St. Matthew’s Youth Experiencing Hospitality, Resourcefulness in the DominicanFebruary 27, 2015
by Jillian DiPersio, Windham High School Intern
This week St. Matthew’s Parish of Windham is taking students on a mission trip under the direction of priest-in-residence Father Brian Kennedy. Father Brian is a Redemptorist missionary who has spent much of his career in remote locations of the Dominican Republic. This is his fourth mission trip in the three years he has been in New Hampshire, taking students and community members there to lend a helping hand and experience the hospitality, simplicity and resourcefulness of Dominican culture.
Catechetical leader of St. Matthew’s Sandy Gibbons helped Father Brian organize the trip. She explained that the mission trip is broken into two parts over two weeks. The first group arrived in Santo Domingo and traveled seven hours to the remote village of Rancho Valdez on Friday, Feb. 13. As this trip took place over the Massachusetts school vacation, the group was comprised of students from Central Catholic High School.
“The first week our goal is to build an aqueduct in a very remote location,” explained Gibbons. “We have an engineer from Exeter who’s coming with us, David Johnston, who has designed a very simple aqueduct … we’re using just gravity to bring fresh water to one place where the village can get water,” she said.
Additionally, this first group traveled to surrounding areas to conduct eye and medical examinations. With the help of optometrist Dr. Burns of Londonderry the group learned how to perform basic eye exams. Gibbons said they learned how to have a person “look at the chart, figure out if somebody is nearsighted, farsighted, and we actually do have a little kit of the lenses just to kind of gauge where they are.” They then had the patient try on a few pairs of glasses “and when they smile,” they had the right pair.
The people in these remote villages have no medical care, so by conducting basic medical screenings the group hopes to “establish a basic health record … flag the people that we know need to see a doctor and make sure that they see them at the next trip,” said Gibbons.
Students will work with both the team constructing the aqueduct and conducting the medical exams. Gibbons said that this experience will be indispensible to students looking into medical careers because the trip is “very public-health oriented, which not a lot of students get exposed to.”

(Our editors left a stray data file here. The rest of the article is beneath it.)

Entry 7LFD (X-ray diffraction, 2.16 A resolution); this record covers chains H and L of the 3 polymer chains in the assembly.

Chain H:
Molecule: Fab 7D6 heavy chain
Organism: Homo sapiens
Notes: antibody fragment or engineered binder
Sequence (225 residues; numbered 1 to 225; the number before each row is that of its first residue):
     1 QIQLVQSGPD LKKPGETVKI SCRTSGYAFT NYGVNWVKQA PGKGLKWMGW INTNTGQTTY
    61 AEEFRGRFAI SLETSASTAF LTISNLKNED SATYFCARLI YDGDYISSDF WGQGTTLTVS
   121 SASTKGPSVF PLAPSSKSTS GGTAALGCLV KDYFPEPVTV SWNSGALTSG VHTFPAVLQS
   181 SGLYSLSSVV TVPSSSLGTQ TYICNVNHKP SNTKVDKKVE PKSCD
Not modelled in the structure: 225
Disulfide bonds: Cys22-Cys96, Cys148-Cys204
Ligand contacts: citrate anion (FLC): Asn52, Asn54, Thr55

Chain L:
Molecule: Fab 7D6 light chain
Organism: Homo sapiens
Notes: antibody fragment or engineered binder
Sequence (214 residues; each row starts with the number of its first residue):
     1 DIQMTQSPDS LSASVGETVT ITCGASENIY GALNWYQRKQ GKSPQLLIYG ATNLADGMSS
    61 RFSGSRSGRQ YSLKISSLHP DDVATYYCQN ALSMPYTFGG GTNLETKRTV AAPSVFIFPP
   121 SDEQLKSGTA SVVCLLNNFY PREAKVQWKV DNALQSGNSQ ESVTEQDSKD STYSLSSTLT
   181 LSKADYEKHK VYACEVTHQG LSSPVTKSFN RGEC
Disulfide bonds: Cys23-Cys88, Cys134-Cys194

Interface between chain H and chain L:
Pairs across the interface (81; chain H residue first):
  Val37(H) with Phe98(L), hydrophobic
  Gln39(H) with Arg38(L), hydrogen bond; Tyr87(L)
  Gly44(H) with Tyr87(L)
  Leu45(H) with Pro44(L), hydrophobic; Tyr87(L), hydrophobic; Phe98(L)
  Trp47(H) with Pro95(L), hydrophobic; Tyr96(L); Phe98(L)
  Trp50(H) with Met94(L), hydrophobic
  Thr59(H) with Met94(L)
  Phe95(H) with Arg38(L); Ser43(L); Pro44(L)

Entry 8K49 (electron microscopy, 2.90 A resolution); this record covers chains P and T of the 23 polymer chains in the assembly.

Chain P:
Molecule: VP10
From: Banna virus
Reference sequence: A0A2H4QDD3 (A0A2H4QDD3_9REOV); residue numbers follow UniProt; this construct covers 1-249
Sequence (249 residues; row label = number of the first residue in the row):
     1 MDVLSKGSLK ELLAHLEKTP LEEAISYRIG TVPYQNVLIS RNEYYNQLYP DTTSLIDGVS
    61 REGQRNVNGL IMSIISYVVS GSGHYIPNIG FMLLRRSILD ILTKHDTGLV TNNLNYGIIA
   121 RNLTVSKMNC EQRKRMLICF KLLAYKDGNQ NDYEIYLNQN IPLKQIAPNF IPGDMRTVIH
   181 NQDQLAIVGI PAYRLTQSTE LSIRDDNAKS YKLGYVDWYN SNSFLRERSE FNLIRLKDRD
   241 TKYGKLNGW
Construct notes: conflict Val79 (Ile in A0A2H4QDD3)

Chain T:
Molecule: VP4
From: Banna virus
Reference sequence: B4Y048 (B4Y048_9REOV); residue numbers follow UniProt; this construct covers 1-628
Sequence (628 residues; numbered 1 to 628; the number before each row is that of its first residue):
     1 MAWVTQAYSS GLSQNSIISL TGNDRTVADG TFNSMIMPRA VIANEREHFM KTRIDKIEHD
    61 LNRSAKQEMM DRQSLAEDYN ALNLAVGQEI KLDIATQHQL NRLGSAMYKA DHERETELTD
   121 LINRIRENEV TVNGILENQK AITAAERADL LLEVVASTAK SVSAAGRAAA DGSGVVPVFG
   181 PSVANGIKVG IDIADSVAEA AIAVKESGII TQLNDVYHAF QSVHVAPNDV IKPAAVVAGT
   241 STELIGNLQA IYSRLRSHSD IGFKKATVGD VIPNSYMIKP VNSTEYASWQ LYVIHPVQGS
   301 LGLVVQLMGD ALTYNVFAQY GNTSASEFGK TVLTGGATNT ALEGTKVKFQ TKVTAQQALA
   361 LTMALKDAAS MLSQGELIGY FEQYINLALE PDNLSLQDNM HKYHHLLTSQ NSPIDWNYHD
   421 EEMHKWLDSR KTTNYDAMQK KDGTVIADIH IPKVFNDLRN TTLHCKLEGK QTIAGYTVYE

On Friday, Feb. 20, the students from Massachusetts went home and the group from New Hampshire flew in to Santo Domingo before traveling to La Aventura. While continuing the eye and medical examinations that began the first week, this group’s goal was to restore the Redemptorist school there.
Gibbons described La Aventura as a school “in the mountains that takes kids from all the surrounding areas. They come on Monday morning, they sleep there during the week … and then they go home on the weekends.” While this area has a good water supply, they are without a reliable source of energy. The group will be installing a micro-hydro power generator, which will allow students and teachers to charge laptops and other electronic devices.
Gibbons continued, “We’re bringing down a number of iPads … (that Father Brian) loaded with instructional videos and movies in Spanish to broaden their horizons, so like a virtual library.” On the weekends students will be able to bring these devices home and share them with their families, helping connect the people of the Dominican Republic with the rest of the world.
Above all Gibbons stressed the importance of person-to-person contact during these trips. During the second leg of the trip students from both Windham High School and Exeter High School will be working alongside youth from the Dominican Republic to help restore the school. Gibbons said they brought items such as jump ropes and soccer balls. “You don’t have to speak Spanish to say ‘Let’s play,’” said Gibbons.
Conor Leland, a WHS junior who is currently on the trip, said that he was “excited for the journey” He also explained that, as a student musician, his goal is to spread his passion for music to children in the Dominican Republic. Prior to the trip, Leland raised money and “purchased 50 recorders … I wanted to give them something they could learn quickly.” He said he was most looking forward to “meeting these kids” and says, “If I could get one person to be excited about music that would be a mission accomplished.”
Gibbons said that she hopes students will “find that we are providing some necessary things (for people in the Dominican Republic) but they’re not unhappy, they’re not desperate … and in some ways they’re so much wiser about life, so that’s what they give us. To me that’s much more valuable than jump ropes and soccer balls.” She added, “It’s a fabulous experience, hard to describe, and when they come back, you just see everything in a completely different perspective.”
Elisabeth Pope, a WHS senior who went on the trip last year, recounted, “It was really eye-opening to see how life is so different in the Dominican Republic than it is here. People live completely differently, and without things that we always take for granted. The people that we stayed with were so generous, and they would give us food, water and shelter even though they didn’t have much.”